The back of the house faces the open expanse beyond the city, the horizon spiked with industrial towers shouldered by a distant hill where the subdivision clings like crystals in a dark geode. The wind encounters little resistance as it races the shape of the land and finds the back door where a whirlwind dances in perpetuity. Sean stands in the spiral, engaged with the sky, struggling to scrub his thoughts.
He’s toured the house littered with evidence numbers and consumed by the absurd fossilized time inherent in all crime scenes, even the dust in the air seems arrested, set aside. He saw where they found the baby tucked next to the toilet in the downstairs bathroom. They found Shorty’s body over the bathroom threshold. She took two rounds, one to the gut and one through the heart. She had fired several rounds down the hallway that emptied into a living area where Doug Galloway sent return fire and died bent over the arm of a recliner. Doug bled from several wounds but the destruction of his pudendal artery proved fatal.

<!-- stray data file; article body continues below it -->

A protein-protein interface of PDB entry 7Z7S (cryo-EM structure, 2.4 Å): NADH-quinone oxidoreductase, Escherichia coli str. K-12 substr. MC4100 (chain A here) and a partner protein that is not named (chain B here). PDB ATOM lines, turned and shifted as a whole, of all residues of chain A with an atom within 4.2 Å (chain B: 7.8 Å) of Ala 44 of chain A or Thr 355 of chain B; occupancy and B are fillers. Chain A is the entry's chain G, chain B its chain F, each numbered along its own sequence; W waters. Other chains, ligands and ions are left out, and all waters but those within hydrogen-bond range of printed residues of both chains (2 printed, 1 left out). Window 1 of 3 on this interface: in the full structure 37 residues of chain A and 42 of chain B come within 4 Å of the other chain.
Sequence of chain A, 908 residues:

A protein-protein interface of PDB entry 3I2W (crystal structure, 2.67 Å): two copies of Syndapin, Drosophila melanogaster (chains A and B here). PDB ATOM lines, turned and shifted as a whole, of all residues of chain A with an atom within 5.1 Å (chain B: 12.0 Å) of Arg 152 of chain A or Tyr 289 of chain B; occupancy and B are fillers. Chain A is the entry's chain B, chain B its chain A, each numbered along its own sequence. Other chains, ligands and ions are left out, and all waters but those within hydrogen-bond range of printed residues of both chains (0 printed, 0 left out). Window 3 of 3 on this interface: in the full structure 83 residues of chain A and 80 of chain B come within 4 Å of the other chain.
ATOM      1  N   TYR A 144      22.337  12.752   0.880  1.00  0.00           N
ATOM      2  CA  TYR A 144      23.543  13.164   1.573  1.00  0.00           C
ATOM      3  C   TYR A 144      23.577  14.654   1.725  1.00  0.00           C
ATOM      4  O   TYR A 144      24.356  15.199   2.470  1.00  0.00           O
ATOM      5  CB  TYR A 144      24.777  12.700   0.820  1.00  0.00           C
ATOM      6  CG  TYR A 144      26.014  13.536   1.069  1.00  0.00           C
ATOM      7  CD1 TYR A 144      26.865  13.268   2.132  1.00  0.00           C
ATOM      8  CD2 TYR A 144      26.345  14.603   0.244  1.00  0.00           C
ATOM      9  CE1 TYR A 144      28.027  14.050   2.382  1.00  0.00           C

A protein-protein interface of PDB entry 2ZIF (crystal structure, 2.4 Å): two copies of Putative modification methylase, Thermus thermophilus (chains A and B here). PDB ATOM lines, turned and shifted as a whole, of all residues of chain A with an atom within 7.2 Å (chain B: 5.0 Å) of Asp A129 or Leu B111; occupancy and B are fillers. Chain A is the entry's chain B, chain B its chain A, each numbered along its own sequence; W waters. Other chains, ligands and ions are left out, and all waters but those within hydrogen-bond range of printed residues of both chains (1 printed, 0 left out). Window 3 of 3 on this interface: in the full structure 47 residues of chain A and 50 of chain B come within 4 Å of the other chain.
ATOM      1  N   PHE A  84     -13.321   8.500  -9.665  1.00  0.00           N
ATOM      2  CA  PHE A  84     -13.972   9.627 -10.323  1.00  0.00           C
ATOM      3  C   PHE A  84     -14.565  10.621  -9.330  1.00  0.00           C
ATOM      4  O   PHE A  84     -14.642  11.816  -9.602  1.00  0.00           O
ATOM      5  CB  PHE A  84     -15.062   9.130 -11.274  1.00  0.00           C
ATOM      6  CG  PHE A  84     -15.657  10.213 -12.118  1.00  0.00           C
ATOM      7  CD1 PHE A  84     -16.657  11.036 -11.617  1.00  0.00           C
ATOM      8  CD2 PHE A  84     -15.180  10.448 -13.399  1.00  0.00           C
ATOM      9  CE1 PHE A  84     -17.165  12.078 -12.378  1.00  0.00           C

Both bodies were found nude. The struggle preceding the firefight started in the bedroom, broken furniture, broken glass, torn clothes, blood. There’s a bullet hole in the wall near the baseboard, the only bullet fired outside the hallway. He’s reminded of how Big Donny Higgins threw him into a wall at juvie. He’s reminded of Shorty’s deceptive physical strength. Sean worries his initial speculations will lead to wondering other things. Did Galloway try to rape her? Did he succeed? Who fired the first shot? Where was the baby? Had he threatened the child?
His emotions swell. Gravity tightens its grip. He sits on the concrete step, shivering in the wind, faltering under the weight. Memories of his mother’s face throb behind his eyes, the eyes of a grown man, not the headstrong child she struggled to understand. He can’t remember if he cried at her funeral. He arrived too late to join the family in pews directly below the pulpit so he stood at the back, leaning against one of the pillars supporting the church balcony. He never grieved Samantha the way he grieves Shorty. No agony. Just a few trivial regrets. The tonnage of his regrets for Jessica Cooper is too heavy and too tragic. His irrational urge to protect her has backfired and punctured him.
He sees her. He sees her eyes. They ride the chord across the trajectory of that Philosophy of Law classroom, dollops of earth tone more satisfying than anything he will ever know. They’re gone now and nothing he can do will bring them back.
Buy River of Blood on Amazon in both digital and paperback. www.amazon.com/dp/B087B36ZF2
Chrysalis, a growing collection of very short fiction.
Unless noted, all pics credited to Skitz O'Fuel.